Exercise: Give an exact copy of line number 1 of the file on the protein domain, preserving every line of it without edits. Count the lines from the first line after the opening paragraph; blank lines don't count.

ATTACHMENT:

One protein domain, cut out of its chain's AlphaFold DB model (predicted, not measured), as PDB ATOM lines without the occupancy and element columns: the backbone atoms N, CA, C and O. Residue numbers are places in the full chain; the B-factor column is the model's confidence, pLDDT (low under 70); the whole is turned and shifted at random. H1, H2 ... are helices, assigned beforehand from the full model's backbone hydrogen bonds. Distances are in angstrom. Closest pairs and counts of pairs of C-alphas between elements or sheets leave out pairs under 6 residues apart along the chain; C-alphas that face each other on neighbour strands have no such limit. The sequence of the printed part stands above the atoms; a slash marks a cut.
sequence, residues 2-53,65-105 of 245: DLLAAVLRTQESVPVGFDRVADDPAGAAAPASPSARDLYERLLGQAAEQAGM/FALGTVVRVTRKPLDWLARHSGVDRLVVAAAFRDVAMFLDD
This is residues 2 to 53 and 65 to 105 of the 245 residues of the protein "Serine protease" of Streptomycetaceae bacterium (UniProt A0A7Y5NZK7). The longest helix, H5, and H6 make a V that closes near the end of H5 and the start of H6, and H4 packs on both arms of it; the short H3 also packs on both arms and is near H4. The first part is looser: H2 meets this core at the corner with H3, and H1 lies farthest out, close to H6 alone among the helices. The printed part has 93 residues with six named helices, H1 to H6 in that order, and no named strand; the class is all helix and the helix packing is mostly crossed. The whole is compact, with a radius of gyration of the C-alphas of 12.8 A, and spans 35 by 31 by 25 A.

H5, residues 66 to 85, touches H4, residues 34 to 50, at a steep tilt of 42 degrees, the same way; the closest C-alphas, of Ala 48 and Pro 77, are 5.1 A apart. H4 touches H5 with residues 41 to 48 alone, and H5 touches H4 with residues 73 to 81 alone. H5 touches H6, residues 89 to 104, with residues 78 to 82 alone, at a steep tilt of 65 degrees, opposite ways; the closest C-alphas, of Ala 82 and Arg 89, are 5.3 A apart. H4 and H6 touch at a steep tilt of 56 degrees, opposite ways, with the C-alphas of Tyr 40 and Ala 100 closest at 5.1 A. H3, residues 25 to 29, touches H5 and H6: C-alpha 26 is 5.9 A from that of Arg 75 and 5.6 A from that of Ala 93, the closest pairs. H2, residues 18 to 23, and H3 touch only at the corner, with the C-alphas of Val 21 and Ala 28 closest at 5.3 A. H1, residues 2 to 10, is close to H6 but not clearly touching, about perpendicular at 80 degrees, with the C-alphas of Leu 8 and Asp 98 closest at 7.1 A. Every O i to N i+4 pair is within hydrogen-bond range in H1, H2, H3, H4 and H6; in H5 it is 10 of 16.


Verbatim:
sequence, residues 2-53,65-105 of 245: DLLAAVLRTQESVPVGFDRVADDPAGAAAPASPSARDLYERLLGQAAEQAGM/FALGTVVRVTRKPLDWLARHSGVDRLVVAAAFRDVAMFLDD